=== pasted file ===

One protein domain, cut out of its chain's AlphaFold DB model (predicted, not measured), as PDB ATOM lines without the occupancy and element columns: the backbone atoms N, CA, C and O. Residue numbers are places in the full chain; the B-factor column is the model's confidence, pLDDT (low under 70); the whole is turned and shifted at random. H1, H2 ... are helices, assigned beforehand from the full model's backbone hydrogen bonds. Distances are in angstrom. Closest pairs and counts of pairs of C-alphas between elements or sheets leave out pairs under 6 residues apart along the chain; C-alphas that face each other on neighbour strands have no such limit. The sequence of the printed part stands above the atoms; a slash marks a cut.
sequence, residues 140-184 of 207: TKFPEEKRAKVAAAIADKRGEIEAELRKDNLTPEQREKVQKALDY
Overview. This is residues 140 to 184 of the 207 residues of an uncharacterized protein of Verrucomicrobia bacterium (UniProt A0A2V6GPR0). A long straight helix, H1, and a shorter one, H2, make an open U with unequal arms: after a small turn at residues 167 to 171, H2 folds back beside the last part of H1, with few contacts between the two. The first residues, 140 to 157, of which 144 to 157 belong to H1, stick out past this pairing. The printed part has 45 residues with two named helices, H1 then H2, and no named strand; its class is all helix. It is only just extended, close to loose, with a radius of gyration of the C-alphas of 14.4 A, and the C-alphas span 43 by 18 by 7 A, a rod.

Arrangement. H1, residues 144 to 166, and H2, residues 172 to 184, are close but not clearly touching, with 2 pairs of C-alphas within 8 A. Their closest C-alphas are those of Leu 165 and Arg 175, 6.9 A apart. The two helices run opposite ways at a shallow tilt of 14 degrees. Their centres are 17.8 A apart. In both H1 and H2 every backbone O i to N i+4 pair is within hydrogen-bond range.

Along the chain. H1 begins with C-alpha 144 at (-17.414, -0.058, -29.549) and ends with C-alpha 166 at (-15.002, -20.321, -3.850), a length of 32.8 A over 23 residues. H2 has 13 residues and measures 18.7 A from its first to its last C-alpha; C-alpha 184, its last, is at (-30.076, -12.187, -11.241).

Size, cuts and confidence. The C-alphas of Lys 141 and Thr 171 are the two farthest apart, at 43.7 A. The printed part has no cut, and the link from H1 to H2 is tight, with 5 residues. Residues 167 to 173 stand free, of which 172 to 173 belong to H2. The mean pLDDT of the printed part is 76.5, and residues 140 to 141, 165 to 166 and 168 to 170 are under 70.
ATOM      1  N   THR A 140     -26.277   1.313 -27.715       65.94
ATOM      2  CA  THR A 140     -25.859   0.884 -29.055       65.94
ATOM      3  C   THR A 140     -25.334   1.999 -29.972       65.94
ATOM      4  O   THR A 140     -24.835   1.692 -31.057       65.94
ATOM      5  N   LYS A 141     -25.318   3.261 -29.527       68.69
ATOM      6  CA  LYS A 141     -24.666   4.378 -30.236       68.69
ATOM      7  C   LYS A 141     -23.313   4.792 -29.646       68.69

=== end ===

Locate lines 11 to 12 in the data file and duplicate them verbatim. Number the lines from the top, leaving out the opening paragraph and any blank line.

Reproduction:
ATOM      6  CA  LYS A 141     -24.666   4.378 -30.236       68.69
ATOM      7  C   LYS A 141     -23.313   4.792 -29.646       68.69